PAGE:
Hourican set for stormy stint as new Bank of Cyprus head
Dubliner John Hourican has landed what looks set to be among the toughest jobs in European banking, after being named as the new head of Bank of Cyprus.
Bank of Cyrpus was among the lenders that "burned" some depositors earlier this year during the country's banking crisis.
Cypriot banks forced losses on bondholders and uninsured deposit holders – those with savings greater than €100,000 – to finance a recapitalisation of banks this year.
The Cyprus job is the latest international posting for Mr Hourican, who has worked in Hong Kong, the Netherlands and the UK since he trained as an accountant in Dublin.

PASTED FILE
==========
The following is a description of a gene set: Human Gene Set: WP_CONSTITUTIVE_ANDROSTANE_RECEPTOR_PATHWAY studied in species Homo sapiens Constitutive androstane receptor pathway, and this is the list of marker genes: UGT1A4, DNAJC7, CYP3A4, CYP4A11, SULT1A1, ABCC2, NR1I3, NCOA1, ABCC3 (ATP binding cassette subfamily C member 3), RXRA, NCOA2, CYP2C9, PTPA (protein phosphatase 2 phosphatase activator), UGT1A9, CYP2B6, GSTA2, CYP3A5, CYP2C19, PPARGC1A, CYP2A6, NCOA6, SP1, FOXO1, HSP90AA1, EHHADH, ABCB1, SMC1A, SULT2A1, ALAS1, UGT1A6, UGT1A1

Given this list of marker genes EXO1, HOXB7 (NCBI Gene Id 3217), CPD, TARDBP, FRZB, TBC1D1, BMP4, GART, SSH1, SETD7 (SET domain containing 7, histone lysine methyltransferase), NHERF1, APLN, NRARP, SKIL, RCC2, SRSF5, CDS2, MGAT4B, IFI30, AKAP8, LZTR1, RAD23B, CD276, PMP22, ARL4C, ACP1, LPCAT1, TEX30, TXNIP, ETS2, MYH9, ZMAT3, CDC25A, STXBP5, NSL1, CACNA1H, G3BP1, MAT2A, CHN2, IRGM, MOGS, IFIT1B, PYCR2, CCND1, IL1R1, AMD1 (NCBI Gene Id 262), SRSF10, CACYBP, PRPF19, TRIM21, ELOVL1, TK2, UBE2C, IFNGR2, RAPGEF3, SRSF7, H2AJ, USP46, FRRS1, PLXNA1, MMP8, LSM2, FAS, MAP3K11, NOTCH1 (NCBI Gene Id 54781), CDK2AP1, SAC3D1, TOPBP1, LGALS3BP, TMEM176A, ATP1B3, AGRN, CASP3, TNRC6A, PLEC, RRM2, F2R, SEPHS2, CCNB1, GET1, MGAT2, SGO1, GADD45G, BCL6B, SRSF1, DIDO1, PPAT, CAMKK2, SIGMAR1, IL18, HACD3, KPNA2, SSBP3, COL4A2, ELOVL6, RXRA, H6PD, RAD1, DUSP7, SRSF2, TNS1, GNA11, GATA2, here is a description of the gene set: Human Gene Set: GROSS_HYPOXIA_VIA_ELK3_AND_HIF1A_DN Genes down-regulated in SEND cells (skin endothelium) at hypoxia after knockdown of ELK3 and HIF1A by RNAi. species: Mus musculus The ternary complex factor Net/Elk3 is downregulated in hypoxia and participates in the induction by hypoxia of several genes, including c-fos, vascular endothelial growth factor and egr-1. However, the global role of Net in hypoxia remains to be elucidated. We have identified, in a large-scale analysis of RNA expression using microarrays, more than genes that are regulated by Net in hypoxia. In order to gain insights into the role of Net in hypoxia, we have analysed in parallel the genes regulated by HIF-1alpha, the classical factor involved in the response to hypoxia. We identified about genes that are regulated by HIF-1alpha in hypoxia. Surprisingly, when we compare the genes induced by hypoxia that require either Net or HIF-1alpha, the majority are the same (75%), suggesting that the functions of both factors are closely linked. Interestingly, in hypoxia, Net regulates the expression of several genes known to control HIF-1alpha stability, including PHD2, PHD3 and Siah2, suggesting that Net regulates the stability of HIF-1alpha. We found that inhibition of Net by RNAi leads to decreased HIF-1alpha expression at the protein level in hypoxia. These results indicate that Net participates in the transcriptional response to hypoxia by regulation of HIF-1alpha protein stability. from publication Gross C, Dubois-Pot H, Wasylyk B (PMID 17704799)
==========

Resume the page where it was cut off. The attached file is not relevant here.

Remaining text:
He is best known as the former head of the markets and international division of RBS, which he led from 2008 until he stepped down this year after the bank had to pay hundreds of millions to settle claims arising from its role in the manipulation of so-called Libor borrowing rates.
Mr Hourican was not implicated directly in the Libor rigging scandal but resigned because he was the ultimate head of the division involved.
He is expected to spend between three and five years with Bank of Cyprus, which needs a radical restructuring following the near collapse of the wider banking system in the country, and because the bank must integrate now the remaining good assets of its second-largest rival Laiki (Popular Bank), which was shut under the terms of Cyprus' EU bailout.